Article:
PCS Efficiency: How to Set Up Your New Home so It Costs Less to Run

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Setting up a new home always costs money. Thankfully, the military provides the dislocation allowance to offset many costs incurred during a permanent change-of-station, or PCS, move. But the decisions you make when you move in will also affect the ongoing costs of running your new home. Think about your options for each service to find the best price for your situation.

1. Comparison-Shop for Utilities

In some locations, you have choices for utilities such as internet or electricity. Find the best deal. If you lock in a promotional price, make a note on your calendar to check your options shortly before the promo ends.

2. Pick a Lower Internet Speed

Even basic internet is so fast now that it might be just as good as premium services. Your internet company will always let you bump up to a higher plan if you notice any problems.

3. Skip the Premium Channels

Adding extra channels can add a lot to your cable bill. You're probably already paying for subscriptions such as Netflix, Amazon Prime, Hulu or Disney+. Add those subscriptions to free services such as Tubi, and there's very little you can't find.

4. Or Skip Cable Altogether

My family dropped cable a few years ago, and I honestly can't remember two times that anyone has cared. For the $70 a month we're saving, we can buy something if we really, really want it.

5. Make Sure Your New Toilets Aren't Leaking Expensive Water

Put a few drops of food coloring in the tank, and check back in an hour to see if the water in the bowl has color. If you have a leak, either fix it yourself or call your landlord. It isn't hard. YouTube has tons of videos, and parts are cheap.

6. Turn Your Water Heater Down to 120 Degrees

This saves money, but it is also safer, especially if you have children or older family members.

7. Install Efficient Showerheads and Light Bulbs

According to the U.S. Environmental Protection Agency, a low-flow shower head can save 2,900 gallons of water annually under normal use. LED light bulbs can save about 90% on electricity, and they also last longer.

8. Test the Seals on Everything

Place a piece of paper in the door of your new fridge and close it. If you can pull the paper out easily, the seal isn't sealing tightly. The cost-benefit of replacing the seal will vary depending on your situation, but at least you'll know whether it is working well. While you're at the refrigerator, make sure it is leveled. Most models have adjustable feet. A level fridge will seal better.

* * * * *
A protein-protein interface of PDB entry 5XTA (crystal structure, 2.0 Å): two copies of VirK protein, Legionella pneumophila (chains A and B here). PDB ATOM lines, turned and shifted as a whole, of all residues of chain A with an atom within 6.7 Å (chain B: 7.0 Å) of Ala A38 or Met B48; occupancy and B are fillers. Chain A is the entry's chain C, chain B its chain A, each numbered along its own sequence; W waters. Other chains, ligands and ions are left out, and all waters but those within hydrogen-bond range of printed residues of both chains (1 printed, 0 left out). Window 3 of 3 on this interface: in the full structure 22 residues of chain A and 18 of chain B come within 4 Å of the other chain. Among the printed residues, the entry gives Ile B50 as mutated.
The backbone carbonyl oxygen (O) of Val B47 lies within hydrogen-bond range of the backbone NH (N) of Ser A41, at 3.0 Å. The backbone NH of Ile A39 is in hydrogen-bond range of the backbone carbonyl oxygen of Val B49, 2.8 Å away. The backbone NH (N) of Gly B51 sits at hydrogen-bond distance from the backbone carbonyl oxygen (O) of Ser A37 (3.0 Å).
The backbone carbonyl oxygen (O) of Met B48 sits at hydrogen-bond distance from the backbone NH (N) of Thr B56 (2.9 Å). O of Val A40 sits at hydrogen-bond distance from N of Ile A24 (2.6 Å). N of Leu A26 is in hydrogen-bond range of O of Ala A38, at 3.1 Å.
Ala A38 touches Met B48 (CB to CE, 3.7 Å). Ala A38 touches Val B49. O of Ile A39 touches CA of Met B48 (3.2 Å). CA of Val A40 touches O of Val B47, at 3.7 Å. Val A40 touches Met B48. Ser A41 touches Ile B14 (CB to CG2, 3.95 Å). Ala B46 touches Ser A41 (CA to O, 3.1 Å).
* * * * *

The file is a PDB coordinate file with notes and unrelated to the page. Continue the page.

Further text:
Install inexpensive foam gaskets behind outlets and switch plates to stop drafts.

And finally, check that your doors and windows have good seals. You can use a candle or incense stick to find drafts. Weatherstripping, foam and caulk can keep your hot and cool air on the inside!

9. Make Sure Your Furniture Doesn't Cover Vents

Blocked vents make the furnace work harder, increasing your costs. It's also bad for the system. Absolutely need to place furniture over a vent? Use small blocks to keep the furniture away from the wall (chunky doorstops often work) or use vent cover extenders to push the air in the right direction.

10. Get an Energy Audit from Your Electric Company

Many companies provide free or heavily subsidized energy audits that can identify things for you to fix. Sometimes they even offer discounts on the work.

11. Find Out if Your New Home Has Different Rates for Electricity

If your electricity provider charges different rates at different times, learn which hours are on-peak and off-peak and when the rates change over the course of the year. Do household jobs that use a lot of electricity, such as drying clothes, during off-peak hours.

12. Choose Thicker Window Coverings

Thicker curtains will keep your house warmer and cooler. Layering window coverings can provide even efficiency.

Each of these little actions can have an effect on your monthly bills. Added together, you could save several hundred dollars a month. That's a pretty great return on something you only need to do once!

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